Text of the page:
To my mind the system they operate is the problem. Grossly slow, opaque, liable to influence and too able to avoid inconvenient issues. As one small example, English law generally is much more verbose than French or German law allegedly in the interests of clarity. This clarity does not seem to be delivered. The defects lie at the very roots and I fear there is no desire whatever to change for many of the reasons expressed above.

A suggestion, upon winning an election the winning party gets to choose a new PM and 20% of new ministers - no more until the next election when a further 20% can change. After a few elections whoever is in No10 will at least have difficulty in 'blame the last lot' and have some incentive to take sensible decisions beyond the next election.


I don't often agree with Martin, but I find myself nodding as I read his comment and I'd take the argument further.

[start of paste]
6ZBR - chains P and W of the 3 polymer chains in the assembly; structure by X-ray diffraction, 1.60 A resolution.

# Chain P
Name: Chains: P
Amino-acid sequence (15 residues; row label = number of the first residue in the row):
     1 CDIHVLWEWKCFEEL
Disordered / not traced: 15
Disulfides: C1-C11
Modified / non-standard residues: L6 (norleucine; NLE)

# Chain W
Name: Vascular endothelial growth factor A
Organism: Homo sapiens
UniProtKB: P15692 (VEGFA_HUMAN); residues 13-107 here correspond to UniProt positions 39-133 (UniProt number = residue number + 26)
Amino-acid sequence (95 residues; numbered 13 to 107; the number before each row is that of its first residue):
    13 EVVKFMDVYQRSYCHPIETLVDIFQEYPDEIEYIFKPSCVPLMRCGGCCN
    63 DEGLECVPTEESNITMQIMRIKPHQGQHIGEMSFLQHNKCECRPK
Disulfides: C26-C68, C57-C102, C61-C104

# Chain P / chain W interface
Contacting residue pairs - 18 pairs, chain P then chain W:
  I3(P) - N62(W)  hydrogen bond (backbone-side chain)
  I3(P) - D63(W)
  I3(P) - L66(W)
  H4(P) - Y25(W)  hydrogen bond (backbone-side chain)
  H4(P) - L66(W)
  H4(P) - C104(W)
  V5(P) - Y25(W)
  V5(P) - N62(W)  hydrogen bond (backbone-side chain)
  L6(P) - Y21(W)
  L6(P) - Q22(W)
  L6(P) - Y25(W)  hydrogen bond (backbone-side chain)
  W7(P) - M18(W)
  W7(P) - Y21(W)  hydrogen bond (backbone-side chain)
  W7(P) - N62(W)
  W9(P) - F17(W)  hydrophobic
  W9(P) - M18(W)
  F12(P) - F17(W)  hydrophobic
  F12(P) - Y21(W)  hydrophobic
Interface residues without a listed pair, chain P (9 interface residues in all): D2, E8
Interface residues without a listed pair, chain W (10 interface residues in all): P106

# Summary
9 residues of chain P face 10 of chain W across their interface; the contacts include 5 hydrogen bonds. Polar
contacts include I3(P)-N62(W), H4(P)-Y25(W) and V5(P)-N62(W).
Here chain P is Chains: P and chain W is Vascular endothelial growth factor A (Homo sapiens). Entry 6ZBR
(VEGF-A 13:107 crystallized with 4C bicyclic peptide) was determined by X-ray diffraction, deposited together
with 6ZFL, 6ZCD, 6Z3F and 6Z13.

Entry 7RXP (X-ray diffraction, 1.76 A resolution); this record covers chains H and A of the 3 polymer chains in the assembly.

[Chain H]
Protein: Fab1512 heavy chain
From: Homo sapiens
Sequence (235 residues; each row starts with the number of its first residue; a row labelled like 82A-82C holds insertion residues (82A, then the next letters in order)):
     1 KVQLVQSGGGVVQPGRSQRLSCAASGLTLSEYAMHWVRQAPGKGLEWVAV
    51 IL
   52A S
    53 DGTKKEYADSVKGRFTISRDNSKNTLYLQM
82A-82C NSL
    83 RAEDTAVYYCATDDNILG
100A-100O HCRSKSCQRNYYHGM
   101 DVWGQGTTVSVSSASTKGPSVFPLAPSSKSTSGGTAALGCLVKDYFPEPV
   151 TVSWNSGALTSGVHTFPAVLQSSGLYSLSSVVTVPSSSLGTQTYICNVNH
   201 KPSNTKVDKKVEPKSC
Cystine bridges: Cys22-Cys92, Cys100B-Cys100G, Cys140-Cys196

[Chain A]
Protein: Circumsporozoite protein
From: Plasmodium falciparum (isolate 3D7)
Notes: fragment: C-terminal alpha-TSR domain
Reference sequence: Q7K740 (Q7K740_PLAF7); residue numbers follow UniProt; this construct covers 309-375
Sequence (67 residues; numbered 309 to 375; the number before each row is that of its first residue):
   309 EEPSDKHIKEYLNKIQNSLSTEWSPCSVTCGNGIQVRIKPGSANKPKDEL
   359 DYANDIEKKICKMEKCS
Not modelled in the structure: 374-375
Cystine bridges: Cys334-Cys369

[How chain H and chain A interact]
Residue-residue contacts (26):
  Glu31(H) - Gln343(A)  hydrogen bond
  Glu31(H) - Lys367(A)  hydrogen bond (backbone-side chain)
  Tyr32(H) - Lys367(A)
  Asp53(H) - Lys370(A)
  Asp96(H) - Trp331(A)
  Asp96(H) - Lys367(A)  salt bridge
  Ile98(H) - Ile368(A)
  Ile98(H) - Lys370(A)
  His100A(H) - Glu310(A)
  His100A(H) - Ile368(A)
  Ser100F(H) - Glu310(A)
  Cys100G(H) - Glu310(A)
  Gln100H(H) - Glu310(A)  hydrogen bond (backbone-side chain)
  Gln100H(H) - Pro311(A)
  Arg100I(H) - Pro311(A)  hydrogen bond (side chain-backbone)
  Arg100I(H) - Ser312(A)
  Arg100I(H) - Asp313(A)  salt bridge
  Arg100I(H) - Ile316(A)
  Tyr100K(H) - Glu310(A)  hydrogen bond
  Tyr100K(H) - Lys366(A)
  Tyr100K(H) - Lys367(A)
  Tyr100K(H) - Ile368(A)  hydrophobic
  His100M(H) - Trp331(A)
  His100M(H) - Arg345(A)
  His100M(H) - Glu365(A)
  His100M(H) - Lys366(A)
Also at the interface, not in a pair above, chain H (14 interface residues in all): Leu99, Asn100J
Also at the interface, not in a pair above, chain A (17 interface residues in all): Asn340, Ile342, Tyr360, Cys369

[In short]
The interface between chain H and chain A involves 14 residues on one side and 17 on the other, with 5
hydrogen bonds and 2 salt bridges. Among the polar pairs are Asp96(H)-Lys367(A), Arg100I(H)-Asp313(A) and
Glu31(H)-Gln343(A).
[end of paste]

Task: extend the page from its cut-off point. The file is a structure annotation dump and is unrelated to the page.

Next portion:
If we don't merely want "career politicians" then we have to pay people who have the general skills to work their way into the political machinery of parties and pay them enough to compensate for the fact that in 4-5 years time there may be a sea-change in the electorate and no matter how good an MP they were, they now need to go do something else.

Throw in that while the pay differential with City types is always going to be a problem from a bribery and social pressure point of view, you should pay MPs enough to live quite well in London, it reduces the chances that they'll get caught up in random conflicts of interest.